A federal government scientific report has issued a warning about chemicals used in unconventional gas drilling in the sensitive wild rivers of the Kati Thanda-Lake Eyre basin.
As the government weighs up recommendations to expand the gas industry for a post-coronavirus recovery, the western rivers of Queensland loom as a significant test for how authorities will balance economics with the environment.
The rivers and floodplains that fracture and snake towards the great inland lake are largely unaffected by the sort of developments and other interventions that have made a mess of the Murray-Darling system. At the same time, the channel country area is considered to have significant potential for the rapid expansion of gas drilling.
The federal government’s bioregional assessments program this month released a report on the region, in which it identified several significant “knowledge gaps” about the geology and the impact of gas development on the waterways, which require further study.
These gaps include whether surface infrastructure could divert floodwaters; the potential for unconventional gas developments to affect the migration of groundwater between different formations; and the potential for the extraction of water from shallow aquifers to impact ground and surface water.
“Further work is required to develop conceptual models that explicitly link risks due to shale, tight and deep coal gas development with individual threatened species, other important ecological assets and other extant threatening processes,” the report said.
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It said of 116 chemicals known to be used in drilling and fracking, 33 were assessed as being of “potentially high concern” and 41 were of “potential concern”.
Last month, the Guardian reported that a leaked Queensland government scientific report – made confidential and ignored by the state – recommended a ban on fracking in the channel country and the exclusion of all gas wells from floodplain areas.
Concerns about gas development in the channel country are not necessarily related to the broader debate about the safety of practices such as fracking, which advocates say cause little harm with proper regulation, but which remains a controversial and often unpopular practice.
Rather, there are specific concerns in the channel country, where no two flood events are the same and locals say water flows can be diverted or blocked by the most minor artificial structure in the floodplain channels.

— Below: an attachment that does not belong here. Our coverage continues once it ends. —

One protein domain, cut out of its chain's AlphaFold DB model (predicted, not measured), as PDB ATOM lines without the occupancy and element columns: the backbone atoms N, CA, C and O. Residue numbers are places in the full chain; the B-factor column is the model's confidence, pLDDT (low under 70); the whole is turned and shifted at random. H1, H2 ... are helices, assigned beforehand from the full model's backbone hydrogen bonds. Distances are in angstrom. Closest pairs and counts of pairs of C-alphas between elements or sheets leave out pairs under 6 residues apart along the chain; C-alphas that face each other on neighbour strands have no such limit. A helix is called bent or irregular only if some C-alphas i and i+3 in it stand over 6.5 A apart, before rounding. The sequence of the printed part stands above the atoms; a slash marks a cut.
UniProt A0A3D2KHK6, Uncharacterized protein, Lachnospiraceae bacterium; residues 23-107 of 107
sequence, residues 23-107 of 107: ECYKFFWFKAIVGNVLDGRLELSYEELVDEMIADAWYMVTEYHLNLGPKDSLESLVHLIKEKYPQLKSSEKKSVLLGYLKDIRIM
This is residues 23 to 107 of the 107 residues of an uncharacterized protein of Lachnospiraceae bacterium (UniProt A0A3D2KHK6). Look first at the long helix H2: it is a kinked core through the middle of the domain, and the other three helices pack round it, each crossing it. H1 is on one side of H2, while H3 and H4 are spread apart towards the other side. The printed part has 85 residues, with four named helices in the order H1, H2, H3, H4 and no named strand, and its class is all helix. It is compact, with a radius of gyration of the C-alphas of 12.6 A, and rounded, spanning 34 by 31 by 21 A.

“[An obstruction] 10 inches or a foot [30cm] high can block floodwater back for some distance,” says Peter Douglas, a grazier from the Barcoo shire.
Douglas said the wild rivers protections in place in Queensland – overhauled by the Newman government in 2014 – had changed the regulatory situation from one where “you couldn’t turn a bulldozer around” to an open-slather arrangement with no real restrictions.
Gas drilling – and fracking – has taken place in the area since 1969 and the industry says it has not yet had a detrimental impact. Douglas said his concern about the expansion of the industry, and potential for unconventional gas drilling in the area, was that it would likely require larger infrastructure.
“You stick a couple of pads in line across the Cooper it will change the flow of the Cooper. Every flood we have is different – it’s close to impossible to do any modelling.”
Riley Rocco, the coordinator of the Western Rivers Alliance, said the federal government’s bioregional assessment report identified several potential hazards and that the channel country should be considered unique.
“These are the last remaining free-flowing desert rivers in the world,” Rocco said.
“We want to see all unconventional gas activity banned from the river and floodplain. While everything is on hold (due to the coronavirus), there should be a moratorium on any new exploration or production or lease to ensure this isn’t seen as an opportunity for the gas company to get a foothold in new areas.”
Labor had opposed the scrapping of wild rivers legislation in opposition; now in government it has promised a review of environmental protections but at the same time has approved new large-scale exploration permits. The ABC has revealed gas giant Santos was given extended rights to explore the channel country last year.
As part of its review, the state commissioned an environmental report but ultimately buried its findings and released a framework that critics say favours the gas industry. The Queensland environment minister, Leeanne Enoch, has said the framework seeks to strike a balance between protections and encouraging economic activity.
The gas industry’s peak body, the Australian Petroleum Production and Exploration Association, said oil and gas activity had occurred in the Lake Eyre basin and elsewhere in Queensland for more than 50 years.
“Just last month, a CSIRO field study found the use of hydraulic fracturing has little to no impact on groundwater, waterways, soils or air quality,” APPEA Queensland director Georgy Mayo said.
“The [federal government bioregional assessment] report is a risk assessment only and has not considered the extensive regulatory controls, in place at a state and federal level, which are supplemented by the world-class operating standards of the oil and gas industry.
“The baseline data, knowledge and conceptual models outlined in the report are the building blocks for the [next stage] impact analysis and management for the … region.”
This content was originally published here.